- News Home
6 March 2014 1:04 pm ,
Vol. 343 ,
Early in April, the first of a fleet of environmental monitoring satellites will lift off from Europe's spaceport in...
Since 2000, U.S. government health research agencies have spent almost $1 billion on an effort to churn out thousands...
Magdalena Koziol, a former postdoc at Yale University, was the victim of scientific sabotage. Now, she is suing the...
Antiretroviral drugs can protect people from becoming infected by HIV. But so-called pre-exposure prophylaxis, or PrEP...
Two studies show that eating a diet low in protein and high in carbohydrates is linked to a longer, healthier life, and...
Considered an icon of conservation science, researchers at World Wildlife Fund (WWF) headquarters in Washington, D.C.,...
The new atlas, which shows the distribution of important trace metals and other substances, is the first product of...
- 6 March 2014 1:04 pm , Vol. 343 , #6175
- About Us
ScienceShot: Seeing the Forest for the Bees
31 January 2014 12:45 pm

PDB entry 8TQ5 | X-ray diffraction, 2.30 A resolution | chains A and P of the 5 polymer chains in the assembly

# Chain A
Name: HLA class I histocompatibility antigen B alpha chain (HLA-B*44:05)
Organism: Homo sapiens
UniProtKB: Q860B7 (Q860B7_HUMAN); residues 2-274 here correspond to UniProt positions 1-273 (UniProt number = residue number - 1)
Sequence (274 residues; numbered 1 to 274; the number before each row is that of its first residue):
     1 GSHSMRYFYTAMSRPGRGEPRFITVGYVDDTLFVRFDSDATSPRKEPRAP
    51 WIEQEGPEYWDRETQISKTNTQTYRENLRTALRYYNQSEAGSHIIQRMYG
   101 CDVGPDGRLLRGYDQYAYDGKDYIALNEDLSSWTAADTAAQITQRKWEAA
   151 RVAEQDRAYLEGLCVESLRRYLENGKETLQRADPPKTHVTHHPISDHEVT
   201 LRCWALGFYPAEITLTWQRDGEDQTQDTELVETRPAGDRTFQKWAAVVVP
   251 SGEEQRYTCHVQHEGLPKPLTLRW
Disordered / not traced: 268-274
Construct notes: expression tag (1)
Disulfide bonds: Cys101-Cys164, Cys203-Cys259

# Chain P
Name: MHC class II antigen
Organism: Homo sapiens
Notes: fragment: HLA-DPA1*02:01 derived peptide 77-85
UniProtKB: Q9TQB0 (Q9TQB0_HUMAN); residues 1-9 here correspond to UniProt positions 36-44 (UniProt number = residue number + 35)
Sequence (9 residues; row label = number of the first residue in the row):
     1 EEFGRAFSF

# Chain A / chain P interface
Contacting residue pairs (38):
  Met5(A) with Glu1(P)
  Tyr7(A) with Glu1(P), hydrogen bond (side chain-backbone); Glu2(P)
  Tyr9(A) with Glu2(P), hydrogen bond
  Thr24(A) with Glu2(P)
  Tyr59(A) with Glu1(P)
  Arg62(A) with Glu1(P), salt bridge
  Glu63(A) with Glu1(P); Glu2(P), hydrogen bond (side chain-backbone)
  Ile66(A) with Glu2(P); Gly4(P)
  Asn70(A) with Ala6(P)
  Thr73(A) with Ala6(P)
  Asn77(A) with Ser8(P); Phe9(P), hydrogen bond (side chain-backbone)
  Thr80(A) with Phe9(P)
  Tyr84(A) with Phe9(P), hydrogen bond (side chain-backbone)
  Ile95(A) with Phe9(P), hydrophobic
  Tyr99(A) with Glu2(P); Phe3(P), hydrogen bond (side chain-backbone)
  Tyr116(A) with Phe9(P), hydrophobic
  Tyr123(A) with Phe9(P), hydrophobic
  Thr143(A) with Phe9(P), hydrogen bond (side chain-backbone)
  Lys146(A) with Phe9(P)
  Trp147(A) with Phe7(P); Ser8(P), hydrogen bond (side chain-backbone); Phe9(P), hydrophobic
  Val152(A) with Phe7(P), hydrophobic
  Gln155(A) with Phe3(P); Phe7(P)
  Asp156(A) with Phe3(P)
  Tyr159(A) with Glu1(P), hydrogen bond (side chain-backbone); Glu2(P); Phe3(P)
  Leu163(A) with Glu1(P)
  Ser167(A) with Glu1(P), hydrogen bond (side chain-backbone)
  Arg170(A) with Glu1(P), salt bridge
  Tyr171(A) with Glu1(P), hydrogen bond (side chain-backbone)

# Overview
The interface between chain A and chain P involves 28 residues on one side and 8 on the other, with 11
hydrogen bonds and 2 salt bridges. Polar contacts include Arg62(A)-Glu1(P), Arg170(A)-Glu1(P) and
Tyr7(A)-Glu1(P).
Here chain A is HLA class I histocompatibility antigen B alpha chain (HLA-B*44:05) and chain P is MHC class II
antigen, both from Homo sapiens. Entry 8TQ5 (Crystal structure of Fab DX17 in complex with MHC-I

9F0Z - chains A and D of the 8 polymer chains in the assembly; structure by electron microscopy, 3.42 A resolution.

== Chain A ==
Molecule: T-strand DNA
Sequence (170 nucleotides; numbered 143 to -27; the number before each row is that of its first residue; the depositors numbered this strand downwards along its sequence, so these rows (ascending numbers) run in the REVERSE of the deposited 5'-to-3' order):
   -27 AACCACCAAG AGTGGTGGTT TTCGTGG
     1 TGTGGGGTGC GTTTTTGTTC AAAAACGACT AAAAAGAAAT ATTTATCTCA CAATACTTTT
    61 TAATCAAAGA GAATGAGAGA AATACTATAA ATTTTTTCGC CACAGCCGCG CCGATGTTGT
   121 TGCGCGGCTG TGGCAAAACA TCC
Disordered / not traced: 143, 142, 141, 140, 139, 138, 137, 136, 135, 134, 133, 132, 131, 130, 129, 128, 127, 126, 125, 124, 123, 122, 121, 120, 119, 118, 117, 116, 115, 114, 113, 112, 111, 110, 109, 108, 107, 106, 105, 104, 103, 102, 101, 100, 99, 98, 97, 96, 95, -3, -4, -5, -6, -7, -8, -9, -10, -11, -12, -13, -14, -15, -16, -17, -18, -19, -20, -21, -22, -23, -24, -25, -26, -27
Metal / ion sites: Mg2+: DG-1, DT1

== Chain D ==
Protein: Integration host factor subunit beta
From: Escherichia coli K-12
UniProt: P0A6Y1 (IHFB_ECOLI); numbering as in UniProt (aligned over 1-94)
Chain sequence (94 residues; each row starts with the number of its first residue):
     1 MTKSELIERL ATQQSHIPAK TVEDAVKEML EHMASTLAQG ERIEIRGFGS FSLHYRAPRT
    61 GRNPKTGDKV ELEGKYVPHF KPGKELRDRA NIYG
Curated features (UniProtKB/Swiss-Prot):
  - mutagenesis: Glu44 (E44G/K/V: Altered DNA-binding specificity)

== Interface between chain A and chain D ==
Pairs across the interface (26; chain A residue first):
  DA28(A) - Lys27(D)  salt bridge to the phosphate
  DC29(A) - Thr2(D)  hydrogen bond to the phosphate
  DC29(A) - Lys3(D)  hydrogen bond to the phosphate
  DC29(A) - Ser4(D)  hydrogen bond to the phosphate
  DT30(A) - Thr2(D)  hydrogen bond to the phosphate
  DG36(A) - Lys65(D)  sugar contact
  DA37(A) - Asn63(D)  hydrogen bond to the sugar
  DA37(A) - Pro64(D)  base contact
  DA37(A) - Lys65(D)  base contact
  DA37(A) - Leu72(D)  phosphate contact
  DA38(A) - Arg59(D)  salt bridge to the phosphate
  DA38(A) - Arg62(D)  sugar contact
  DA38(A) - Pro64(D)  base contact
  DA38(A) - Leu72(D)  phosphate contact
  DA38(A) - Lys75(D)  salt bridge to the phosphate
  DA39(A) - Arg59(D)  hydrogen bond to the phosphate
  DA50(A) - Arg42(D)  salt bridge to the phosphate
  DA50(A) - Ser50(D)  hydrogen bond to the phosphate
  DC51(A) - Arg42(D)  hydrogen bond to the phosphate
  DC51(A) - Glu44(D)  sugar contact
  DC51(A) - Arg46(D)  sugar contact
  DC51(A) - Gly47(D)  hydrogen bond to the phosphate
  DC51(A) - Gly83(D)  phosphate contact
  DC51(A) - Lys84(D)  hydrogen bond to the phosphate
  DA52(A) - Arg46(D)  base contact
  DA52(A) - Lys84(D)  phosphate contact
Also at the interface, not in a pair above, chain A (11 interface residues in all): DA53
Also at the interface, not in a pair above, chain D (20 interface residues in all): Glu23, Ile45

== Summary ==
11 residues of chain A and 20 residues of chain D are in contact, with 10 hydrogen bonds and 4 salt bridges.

Trees are a major nuisance for farmers. They soak up sunlight, water, and soil nutrients that could be going to crops instead. But it turns out that sunflowers and fava beans actually benefit from having a forest near at hand. The closer these and other flowering crops are to forest edges, the more wild bees can reach and pollinate them, finds a study published this month in Ecology and Evolution. Researchers captured wild bees in fields of oilseed rape—harvested for vegetable oil and biodiesel—growing near forest edges. They enticed the insects with yellow, ultraviolet-painted pan traps that mimicked flowers. As the bees flew in expecting a meal, they became caught in the water lining the pans. The deeper the researchers moved into the fields, the fewer bees they found in the traps. The bees that did turn up were larger than those found closer to the forest, indicating that many are too small to make it to crops at the heart of the field. Bee populations worldwide are declining, but farmers can help the insects thrive by protecting forest edges near their crops. The best edges are untidy, merging gradually into the field, with scrubby bushes and brambles.